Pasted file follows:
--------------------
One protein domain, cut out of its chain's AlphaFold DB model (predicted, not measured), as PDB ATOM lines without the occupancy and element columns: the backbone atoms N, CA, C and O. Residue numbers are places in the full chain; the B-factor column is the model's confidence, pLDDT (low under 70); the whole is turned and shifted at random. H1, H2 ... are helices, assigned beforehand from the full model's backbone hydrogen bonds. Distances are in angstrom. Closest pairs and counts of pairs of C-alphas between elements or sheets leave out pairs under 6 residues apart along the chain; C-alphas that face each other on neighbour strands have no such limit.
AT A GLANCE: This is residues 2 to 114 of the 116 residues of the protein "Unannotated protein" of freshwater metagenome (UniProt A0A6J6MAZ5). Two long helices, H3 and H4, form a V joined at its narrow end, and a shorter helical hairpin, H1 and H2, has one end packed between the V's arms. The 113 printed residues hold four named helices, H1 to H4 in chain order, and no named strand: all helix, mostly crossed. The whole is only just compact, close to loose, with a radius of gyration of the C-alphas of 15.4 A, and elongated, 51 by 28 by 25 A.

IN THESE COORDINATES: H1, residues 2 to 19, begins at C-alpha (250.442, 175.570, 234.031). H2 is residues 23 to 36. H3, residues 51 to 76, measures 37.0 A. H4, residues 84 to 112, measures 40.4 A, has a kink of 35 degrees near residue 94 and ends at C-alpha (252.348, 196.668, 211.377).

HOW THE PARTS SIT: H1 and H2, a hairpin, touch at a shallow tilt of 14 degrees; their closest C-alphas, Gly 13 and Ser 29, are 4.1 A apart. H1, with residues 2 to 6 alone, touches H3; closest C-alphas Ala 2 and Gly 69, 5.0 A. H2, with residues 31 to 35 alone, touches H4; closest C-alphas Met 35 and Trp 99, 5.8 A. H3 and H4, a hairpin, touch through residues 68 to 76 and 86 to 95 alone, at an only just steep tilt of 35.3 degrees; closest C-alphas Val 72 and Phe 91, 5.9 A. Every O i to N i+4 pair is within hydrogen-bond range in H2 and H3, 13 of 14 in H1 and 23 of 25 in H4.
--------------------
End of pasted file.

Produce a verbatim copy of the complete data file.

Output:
One protein domain, cut out of its chain's AlphaFold DB model (predicted, not measured), as PDB ATOM lines without the occupancy and element columns: the backbone atoms N, CA, C and O. Residue numbers are places in the full chain; the B-factor column is the model's confidence, pLDDT (low under 70); the whole is turned and shifted at random. H1, H2 ... are helices, assigned beforehand from the full model's backbone hydrogen bonds. Distances are in angstrom. Closest pairs and counts of pairs of C-alphas between elements or sheets leave out pairs under 6 residues apart along the chain; C-alphas that face each other on neighbour strands have no such limit.
AT A GLANCE: This is residues 2 to 114 of the 116 residues of the protein "Unannotated protein" of freshwater metagenome (UniProt A0A6J6MAZ5). Two long helices, H3 and H4, form a V joined at its narrow end, and a shorter helical hairpin, H1 and H2, has one end packed between the V's arms. The 113 printed residues hold four named helices, H1 to H4 in chain order, and no named strand: all helix, mostly crossed. The whole is only just compact, close to loose, with a radius of gyration of the C-alphas of 15.4 A, and elongated, 51 by 28 by 25 A.

IN THESE COORDINATES: H1, residues 2 to 19, begins at C-alpha (250.442, 175.570, 234.031). H2 is residues 23 to 36. H3, residues 51 to 76, measures 37.0 A. H4, residues 84 to 112, measures 40.4 A, has a kink of 35 degrees near residue 94 and ends at C-alpha (252.348, 196.668, 211.377).

HOW THE PARTS SIT: H1 and H2, a hairpin, touch at a shallow tilt of 14 degrees; their closest C-alphas, Gly 13 and Ser 29, are 4.1 A apart. H1, with residues 2 to 6 alone, touches H3; closest C-alphas Ala 2 and Gly 69, 5.0 A. H2, with residues 31 to 35 alone, touches H4; closest C-alphas Met 35 and Trp 99, 5.8 A. H3 and H4, a hairpin, touch through residues 68 to 76 and 86 to 95 alone, at an only just steep tilt of 35.3 degrees; closest C-alphas Val 72 and Phe 91, 5.9 A. Every O i to N i+4 pair is within hydrogen-bond range in H2 and H3, 13 of 14 in H1 and 23 of 25 in H4.